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Film review: ‘The Break-Up’ is bipolar

82b5d-breakupVince Vaughn and Jennifer Aniston are both fun to watch, but the bi-polarization of “The Break-Up” makes the film confusing.

From the get-go, it appears to be your typical Jennifer Aniston romantic comedy, like “Along Came Polly” or “Picture Perfect.” Then Aniston and Vaughn become the “Who’s Afraid of Virginia Woolf” bickering couple with less venom.

The audience, watching the fight, initially believes the friction is flirtatious and the beginning of a zany “War of the Roses” storyline that will unfold between the two over the Chicago apartment they share. Instead, the comedy becomes a dramedy, and the audience is made uncomfortable and confused.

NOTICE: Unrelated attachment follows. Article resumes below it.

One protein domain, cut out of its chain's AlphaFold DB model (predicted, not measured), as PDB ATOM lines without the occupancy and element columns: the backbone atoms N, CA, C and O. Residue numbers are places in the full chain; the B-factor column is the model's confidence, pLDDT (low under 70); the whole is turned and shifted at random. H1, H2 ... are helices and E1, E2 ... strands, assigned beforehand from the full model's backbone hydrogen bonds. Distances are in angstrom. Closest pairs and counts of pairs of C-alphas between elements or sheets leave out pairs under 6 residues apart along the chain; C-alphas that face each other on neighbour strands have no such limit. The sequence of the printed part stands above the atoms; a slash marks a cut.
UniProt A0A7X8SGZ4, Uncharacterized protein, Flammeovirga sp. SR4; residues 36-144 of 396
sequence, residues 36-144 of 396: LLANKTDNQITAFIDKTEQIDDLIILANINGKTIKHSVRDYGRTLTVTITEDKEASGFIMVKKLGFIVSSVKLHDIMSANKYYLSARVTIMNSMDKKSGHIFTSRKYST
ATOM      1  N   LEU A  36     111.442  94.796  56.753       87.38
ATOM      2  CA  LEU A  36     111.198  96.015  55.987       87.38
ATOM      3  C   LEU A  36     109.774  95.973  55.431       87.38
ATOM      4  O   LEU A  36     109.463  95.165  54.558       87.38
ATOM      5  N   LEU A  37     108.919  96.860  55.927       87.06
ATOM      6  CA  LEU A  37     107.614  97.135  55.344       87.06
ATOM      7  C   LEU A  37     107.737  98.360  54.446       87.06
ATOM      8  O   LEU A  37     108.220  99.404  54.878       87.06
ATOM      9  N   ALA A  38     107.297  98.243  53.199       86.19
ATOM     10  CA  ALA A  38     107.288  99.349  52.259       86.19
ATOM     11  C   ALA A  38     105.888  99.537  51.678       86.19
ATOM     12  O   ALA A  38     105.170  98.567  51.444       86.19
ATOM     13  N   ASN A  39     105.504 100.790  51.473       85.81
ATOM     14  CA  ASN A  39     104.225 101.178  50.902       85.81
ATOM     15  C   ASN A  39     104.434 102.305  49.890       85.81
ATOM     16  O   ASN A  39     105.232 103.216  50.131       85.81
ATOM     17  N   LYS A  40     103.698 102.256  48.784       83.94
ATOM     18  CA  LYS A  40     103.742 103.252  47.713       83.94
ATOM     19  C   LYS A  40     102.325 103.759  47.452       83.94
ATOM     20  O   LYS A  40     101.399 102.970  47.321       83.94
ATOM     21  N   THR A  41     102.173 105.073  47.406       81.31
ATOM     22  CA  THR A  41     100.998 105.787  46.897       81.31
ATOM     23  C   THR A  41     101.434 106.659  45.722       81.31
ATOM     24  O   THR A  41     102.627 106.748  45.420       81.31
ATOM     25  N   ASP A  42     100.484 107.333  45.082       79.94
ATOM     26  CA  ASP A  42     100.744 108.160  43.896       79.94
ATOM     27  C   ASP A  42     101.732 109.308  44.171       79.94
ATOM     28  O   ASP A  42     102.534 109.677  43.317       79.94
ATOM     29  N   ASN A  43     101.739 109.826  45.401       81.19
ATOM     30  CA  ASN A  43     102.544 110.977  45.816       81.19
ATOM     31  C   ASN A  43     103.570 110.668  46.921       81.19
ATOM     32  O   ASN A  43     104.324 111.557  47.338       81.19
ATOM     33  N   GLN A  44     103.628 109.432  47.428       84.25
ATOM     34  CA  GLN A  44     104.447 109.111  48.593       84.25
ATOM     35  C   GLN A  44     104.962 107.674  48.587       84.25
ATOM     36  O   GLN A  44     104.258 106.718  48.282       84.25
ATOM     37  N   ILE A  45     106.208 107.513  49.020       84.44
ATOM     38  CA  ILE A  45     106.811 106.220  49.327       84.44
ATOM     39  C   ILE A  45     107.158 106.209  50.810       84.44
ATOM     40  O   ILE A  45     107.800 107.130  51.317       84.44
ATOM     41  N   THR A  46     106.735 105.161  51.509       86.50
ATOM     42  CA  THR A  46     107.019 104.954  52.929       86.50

The most obvious comedic attempt in the movie is even tired and confusing. When Aniston’s “brother” breaks out in song at a family gathering reminiscent of the “Say a Little Prayer for You” scene in “My Best Friend’s Wedding,” it is almost painful to watch. I kept looking at the other actors’ faces at the table, thinking I might also be able to catch a glimpse of them thinking how ridiculously unfunny the scene truly is.

I will, however, give the film credit for demonstrating a small truth. Miscommunication can lead to the break down of a relationship, and men and women often see things differently.

Got a comment? E-mail me at endyanna@earthlink.com or Tweet me at @lareecarucker.



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